In a recent appearance on WPRI’s Newsmakers, Gov. Raimondo indicated that she will reintroduce a plan to legalize marijuana for adults in her budget proposal for the upcoming legislative session, which begins in early January.
Pointing to the General Assembly’s recent decision to add six new compassion centers, she said, “Last year we made a step forward with more medical [marijuana], and I think the next logical step is adult use.” She also referenced recent conversations with the governors of Massachusetts and Connecticut, indicating that pressure from neighboring states makes legalization more likely in Rhode Island.
Meanwhile, Massachusetts saw nearly half a billion dollars in retail sales at legal marijuana businesses over the past year, which equates to roughly $67 million in new tax revenue for the state. This figure exceeds previous projections from officials.
In other news, the Department of Business Regulation recently proposed new regulations for the state’s medical marijuana program, including a plan to implement a lottery system for awarding new compassion center licenses to qualified applicants. The public comment period for these rules will extend until December 21, and the department will hold a hearing on December 6. More details can be found here.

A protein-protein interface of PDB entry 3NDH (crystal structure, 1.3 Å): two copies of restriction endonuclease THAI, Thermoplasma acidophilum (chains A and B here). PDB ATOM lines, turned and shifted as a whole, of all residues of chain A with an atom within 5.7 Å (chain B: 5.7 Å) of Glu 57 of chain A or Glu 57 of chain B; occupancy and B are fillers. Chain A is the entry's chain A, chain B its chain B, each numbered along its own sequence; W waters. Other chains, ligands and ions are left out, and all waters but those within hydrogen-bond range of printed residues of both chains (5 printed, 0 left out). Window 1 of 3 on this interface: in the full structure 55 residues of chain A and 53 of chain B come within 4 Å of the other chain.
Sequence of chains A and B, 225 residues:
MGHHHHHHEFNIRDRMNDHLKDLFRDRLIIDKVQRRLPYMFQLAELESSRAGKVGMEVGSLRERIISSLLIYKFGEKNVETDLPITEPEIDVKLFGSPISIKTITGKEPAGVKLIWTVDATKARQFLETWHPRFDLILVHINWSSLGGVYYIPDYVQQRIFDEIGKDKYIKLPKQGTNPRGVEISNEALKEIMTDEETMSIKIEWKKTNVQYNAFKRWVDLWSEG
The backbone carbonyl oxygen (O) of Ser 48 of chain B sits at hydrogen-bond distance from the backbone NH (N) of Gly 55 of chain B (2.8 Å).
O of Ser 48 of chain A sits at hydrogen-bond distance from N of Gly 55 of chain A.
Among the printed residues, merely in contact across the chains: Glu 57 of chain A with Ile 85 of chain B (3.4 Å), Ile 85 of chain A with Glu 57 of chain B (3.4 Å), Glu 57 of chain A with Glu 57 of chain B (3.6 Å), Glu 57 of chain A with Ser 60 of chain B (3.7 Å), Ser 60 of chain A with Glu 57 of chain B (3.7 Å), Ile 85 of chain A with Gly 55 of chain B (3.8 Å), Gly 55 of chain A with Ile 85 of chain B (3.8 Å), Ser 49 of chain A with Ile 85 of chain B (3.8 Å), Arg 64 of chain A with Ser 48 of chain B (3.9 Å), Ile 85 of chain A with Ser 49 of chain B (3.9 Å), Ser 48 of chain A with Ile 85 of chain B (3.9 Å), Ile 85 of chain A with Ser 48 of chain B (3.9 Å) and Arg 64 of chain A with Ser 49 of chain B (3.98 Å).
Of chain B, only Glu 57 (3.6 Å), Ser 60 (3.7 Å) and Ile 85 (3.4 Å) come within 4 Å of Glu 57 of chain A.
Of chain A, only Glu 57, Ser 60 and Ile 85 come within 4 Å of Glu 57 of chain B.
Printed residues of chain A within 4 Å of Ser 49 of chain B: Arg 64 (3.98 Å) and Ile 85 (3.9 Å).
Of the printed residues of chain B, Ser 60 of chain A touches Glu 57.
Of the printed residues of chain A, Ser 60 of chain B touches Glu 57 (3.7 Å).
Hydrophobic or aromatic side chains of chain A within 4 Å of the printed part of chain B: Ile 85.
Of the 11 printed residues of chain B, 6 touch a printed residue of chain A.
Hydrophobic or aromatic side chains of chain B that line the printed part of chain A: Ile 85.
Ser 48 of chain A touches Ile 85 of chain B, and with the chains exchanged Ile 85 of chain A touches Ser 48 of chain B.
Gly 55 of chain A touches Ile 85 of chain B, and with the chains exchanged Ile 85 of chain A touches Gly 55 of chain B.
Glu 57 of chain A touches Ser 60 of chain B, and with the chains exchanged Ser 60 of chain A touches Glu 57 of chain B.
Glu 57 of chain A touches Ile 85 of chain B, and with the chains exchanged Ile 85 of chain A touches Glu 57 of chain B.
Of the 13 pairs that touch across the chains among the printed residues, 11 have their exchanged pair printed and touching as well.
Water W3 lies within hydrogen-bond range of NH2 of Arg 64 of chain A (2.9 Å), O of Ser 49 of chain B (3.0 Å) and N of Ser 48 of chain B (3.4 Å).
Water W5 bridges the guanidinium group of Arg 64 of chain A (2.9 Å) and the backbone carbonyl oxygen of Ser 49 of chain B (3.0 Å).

Though it is difficult to predict whether Speaker of the House Nicholas Mattiello and Senate President Dominick Ruggerio will have the appetite for legalization in 2020, the pressure to act continues to mount.
Stay tuned for more updates and calls to action soon.
Wisconsin is rapidly becoming an island of backwards marijuana laws.
Minnesota and Illinois have both decriminalized marijuana and legalized medical cannabis. Meanwhile, in November, Michigan voters made their state the first in the Midwest to legalize marijuana for adults.
Gov. Tony Evers (D) has a bold vision to improve Wisconsin's marijuana laws. His budget, which will be released in late February, will propose decriminalization and expungement, along with a comprehensive medical cannabis program.
But Gov. Evers can't fix Wisconsin's outdated marijuana laws on his own. His proposal would have to pass the legislature, where Senate Majority Leader Scott Fitzgerald (R) is opposed. Assembly Speaker Robin Vos (R) has said he is "open to medical marijuana when it is prescribed by a doctor," but that Evers' proposal goes too far.
Then, share this message with friends and family so that they, too, can speak up for commonsense cannabis policies.